But let's face it. This is more than a labor dispute. The independent trade union, UGO, is one of the main bastions of opposition to the Communists in Berlin. Break the union, and the boys from the east side of the town would have achieved a major step in gaining complete control of this city.

The next two days will see whether the foreign ministers can reach any kind of agreement on the Berlin crisis and on restoring East-West trade in this divided country.

But the people of Berlin do not expect the Americans, the British, or the French to get any better treatment than that given to anti-Communist strikers here.

The fact is that, despite Russian assurances that the blockade of Berlin would be lifted last May 12, the main artery of transport—the railroad traffic—is halted. The Anglo-American airlift continues to be the main source of supply to this city.

The Soviet military government of Berlin cannot technically be blamed for the blockade of rail traffic. But the Russians here most certainly can be charged with a great lack of interest in settling the strike that is causing the partial blockade—an official disinterest that adds up to bad faith on their former promise to lift the economic siege of Berlin.

This is Bill Downs in Berlin. Now back to CBS in New York.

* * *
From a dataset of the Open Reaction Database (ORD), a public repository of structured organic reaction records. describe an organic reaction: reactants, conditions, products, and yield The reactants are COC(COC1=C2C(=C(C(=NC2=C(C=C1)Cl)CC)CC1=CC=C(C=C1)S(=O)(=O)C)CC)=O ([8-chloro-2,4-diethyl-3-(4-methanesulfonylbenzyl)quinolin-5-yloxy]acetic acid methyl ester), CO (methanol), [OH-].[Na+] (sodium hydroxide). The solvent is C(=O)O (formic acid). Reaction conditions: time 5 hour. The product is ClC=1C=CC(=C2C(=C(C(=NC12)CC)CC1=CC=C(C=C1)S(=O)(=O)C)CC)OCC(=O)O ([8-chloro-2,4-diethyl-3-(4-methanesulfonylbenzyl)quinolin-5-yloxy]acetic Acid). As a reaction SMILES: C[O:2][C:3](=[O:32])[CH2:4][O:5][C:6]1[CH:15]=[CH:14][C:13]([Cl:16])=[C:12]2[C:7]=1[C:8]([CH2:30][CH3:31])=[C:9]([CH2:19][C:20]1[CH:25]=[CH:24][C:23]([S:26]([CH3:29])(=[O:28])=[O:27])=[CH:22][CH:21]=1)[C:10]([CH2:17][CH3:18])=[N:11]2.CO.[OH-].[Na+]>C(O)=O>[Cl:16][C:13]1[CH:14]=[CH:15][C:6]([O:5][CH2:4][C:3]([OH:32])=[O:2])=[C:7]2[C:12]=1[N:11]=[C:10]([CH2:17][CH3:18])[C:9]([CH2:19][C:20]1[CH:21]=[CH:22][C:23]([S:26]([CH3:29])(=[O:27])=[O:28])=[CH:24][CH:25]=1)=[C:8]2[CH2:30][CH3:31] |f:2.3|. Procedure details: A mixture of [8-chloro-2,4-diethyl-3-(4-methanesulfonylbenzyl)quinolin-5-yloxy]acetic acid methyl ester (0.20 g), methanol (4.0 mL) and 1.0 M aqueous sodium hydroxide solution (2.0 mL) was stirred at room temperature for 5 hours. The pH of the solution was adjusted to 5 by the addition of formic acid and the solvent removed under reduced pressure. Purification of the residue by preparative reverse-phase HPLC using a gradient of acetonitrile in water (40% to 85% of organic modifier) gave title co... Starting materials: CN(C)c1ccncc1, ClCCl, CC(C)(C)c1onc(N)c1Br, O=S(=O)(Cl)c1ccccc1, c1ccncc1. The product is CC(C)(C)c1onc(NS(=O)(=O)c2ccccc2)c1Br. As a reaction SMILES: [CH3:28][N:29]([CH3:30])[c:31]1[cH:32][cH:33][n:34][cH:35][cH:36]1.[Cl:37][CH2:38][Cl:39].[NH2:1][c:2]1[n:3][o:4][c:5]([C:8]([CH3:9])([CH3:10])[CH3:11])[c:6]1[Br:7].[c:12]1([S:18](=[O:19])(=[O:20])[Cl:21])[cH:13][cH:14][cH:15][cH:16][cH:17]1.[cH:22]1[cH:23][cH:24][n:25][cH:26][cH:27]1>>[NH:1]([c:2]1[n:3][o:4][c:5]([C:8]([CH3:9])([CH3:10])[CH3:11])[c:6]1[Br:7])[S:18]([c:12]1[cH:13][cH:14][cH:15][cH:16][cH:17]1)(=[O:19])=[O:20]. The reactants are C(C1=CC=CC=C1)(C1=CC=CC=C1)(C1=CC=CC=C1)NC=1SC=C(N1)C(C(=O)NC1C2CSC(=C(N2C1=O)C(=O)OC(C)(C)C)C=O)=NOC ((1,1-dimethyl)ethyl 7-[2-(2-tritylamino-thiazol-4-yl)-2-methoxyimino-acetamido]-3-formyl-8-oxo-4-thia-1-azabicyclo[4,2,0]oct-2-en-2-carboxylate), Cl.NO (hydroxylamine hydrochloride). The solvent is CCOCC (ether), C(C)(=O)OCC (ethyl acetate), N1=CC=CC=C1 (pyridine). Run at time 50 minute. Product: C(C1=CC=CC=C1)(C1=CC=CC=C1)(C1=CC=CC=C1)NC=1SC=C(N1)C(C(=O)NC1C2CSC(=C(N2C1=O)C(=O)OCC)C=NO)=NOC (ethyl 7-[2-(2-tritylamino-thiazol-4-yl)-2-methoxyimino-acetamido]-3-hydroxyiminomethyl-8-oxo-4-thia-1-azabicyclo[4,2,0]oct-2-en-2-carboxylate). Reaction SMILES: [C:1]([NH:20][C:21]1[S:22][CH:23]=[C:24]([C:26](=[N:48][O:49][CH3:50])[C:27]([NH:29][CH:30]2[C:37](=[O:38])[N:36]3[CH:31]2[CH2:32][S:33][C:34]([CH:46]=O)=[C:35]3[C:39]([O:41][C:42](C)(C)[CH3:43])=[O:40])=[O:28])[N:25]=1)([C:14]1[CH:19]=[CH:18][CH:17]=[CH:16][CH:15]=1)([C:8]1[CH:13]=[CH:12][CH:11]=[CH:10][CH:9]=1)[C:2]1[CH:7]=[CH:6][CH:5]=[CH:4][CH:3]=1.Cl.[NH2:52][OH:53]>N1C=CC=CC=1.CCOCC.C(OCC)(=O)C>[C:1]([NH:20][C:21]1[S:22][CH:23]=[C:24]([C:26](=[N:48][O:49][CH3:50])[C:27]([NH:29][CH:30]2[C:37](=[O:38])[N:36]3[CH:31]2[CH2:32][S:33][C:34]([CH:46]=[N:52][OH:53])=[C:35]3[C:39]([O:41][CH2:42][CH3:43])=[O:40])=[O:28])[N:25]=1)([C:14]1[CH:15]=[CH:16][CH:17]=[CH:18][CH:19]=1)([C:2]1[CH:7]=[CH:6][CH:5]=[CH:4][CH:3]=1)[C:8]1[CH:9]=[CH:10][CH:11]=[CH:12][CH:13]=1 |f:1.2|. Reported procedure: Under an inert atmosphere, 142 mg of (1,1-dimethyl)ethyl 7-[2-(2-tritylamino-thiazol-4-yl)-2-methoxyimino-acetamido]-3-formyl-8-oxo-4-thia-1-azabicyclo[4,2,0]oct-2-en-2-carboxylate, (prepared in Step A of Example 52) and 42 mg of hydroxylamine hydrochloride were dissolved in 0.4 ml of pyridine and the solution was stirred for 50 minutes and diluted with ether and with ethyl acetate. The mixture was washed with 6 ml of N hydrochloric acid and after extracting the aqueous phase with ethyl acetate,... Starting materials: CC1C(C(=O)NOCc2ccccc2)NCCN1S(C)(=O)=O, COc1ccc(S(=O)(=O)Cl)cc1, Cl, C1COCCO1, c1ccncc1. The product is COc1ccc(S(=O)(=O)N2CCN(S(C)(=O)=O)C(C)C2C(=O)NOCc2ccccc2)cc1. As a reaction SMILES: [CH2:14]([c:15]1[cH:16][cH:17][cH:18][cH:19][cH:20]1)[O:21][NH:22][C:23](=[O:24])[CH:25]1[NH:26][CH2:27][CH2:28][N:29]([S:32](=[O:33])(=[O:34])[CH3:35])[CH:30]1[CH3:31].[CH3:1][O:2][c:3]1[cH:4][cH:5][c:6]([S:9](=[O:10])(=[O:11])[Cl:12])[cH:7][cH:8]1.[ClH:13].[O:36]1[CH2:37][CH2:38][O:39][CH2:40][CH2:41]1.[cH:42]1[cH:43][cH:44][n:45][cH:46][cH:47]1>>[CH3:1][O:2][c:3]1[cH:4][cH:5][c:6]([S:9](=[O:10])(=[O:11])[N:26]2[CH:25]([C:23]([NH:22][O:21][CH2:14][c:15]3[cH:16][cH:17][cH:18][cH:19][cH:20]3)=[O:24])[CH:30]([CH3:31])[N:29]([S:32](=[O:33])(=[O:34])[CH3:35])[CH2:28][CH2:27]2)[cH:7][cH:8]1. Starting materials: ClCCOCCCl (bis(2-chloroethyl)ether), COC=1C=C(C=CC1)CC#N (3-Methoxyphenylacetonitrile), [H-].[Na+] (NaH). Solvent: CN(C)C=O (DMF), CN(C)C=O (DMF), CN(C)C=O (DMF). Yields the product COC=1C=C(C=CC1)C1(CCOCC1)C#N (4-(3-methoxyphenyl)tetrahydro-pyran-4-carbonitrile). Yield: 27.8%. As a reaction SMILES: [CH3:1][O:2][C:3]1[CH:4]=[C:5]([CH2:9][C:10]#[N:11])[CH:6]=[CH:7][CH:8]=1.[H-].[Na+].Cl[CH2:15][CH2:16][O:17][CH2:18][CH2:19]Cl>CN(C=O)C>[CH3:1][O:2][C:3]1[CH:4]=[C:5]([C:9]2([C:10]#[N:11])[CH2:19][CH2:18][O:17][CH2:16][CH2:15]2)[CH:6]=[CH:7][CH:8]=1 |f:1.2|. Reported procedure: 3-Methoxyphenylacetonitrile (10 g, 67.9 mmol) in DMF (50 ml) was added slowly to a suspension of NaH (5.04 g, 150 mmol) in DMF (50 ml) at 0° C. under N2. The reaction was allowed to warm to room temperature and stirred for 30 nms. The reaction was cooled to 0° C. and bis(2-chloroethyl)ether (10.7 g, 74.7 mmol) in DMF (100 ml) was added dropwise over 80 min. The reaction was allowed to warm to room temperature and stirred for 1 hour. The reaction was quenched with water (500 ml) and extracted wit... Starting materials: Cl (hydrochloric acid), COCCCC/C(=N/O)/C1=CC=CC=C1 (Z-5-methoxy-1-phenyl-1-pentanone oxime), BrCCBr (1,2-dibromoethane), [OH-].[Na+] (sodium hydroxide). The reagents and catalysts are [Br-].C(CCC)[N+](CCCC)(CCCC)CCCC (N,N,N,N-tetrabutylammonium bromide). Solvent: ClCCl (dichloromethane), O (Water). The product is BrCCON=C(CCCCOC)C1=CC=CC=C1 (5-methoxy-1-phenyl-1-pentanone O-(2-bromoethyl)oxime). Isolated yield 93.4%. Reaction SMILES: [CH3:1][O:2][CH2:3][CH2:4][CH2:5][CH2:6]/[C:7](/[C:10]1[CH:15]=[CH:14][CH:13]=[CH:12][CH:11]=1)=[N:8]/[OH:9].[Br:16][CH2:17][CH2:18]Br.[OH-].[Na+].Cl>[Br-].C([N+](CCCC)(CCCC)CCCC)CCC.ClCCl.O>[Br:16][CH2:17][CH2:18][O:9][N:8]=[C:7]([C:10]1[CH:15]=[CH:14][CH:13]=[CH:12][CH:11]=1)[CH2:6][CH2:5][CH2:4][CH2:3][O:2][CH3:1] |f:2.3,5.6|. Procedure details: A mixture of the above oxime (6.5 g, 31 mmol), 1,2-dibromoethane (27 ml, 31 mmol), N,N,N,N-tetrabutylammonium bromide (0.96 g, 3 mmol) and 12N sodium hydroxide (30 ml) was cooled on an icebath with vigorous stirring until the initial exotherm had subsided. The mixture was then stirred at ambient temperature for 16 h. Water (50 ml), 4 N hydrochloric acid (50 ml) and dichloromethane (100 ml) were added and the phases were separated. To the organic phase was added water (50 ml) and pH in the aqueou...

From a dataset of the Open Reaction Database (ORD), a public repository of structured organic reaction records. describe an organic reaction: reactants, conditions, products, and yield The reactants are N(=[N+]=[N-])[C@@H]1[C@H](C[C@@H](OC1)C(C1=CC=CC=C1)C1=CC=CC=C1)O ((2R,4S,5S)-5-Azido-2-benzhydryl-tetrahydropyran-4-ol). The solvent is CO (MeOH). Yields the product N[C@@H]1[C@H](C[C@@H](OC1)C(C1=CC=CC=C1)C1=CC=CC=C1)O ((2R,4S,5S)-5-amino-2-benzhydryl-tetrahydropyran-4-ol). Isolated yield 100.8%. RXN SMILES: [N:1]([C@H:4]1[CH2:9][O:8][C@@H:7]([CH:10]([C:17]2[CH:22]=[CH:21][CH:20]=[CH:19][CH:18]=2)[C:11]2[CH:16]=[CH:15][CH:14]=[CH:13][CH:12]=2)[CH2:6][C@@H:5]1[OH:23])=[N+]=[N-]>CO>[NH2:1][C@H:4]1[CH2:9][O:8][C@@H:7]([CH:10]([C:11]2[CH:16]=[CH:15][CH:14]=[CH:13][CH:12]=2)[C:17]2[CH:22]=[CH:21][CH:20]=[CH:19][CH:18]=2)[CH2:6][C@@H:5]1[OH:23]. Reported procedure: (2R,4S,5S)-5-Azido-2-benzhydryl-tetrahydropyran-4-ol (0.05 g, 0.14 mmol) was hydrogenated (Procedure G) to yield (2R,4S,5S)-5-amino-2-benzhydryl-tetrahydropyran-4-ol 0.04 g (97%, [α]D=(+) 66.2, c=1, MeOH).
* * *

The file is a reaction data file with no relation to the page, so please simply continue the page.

Bill Downs

CBS Berlin

June 22, 1949

The Soviet military government has reaffirmed its desire to see an end to the Berlin elevated railway strike, but this morning the striking anti-Communist union again declined to go back to work until the Russians order recognition of their independent union and give definite assurance in writing that there will be no reprisals against their membership.

The Russian statement came last night in a letter from General Kvashnin, Soviet transportation chief, to the three Western commandants. Kvashnin confirmed a conversation he had earlier with America's General Howley, saying that the Russian-controlled rail management will not take any sanctions against the strikers regardless of the union to which they belong. He added that the Soviet desire to end the strike is proved by the compromise offer to pay sixty percent of the strikers' wages in West marks.

In light of this latest Russian statement, the executive board of the striking union held an extraordinary meeting this morning. After two hours of discussion, the union leaders decided that the letter from Kvashnin was not enough for them to call off the strike. They demanded again that the railroad management deal with the strikers themselves—which would mean recognition of the union. The Russian-controlled directorate refuses to do this because the independent union is anti-Communist.

The Kvashnin letter is important for one reason. It was dated June 20—Monday, the day the Paris foreign ministers' conference ended. The letter is extremely conciliatory—a great departure from the other communications the Western commandants have exchanged with the Russians concerning the Berlin strike. These communications were brusque and sometimes downright rude.

In other words, General Kvashnin's letter may be the beginning of a new Soviet policy of four-power cooperation in Berlin. If it is, then we will see now the first fruits of the foreign ministers' conference. But fingers are still crossed here.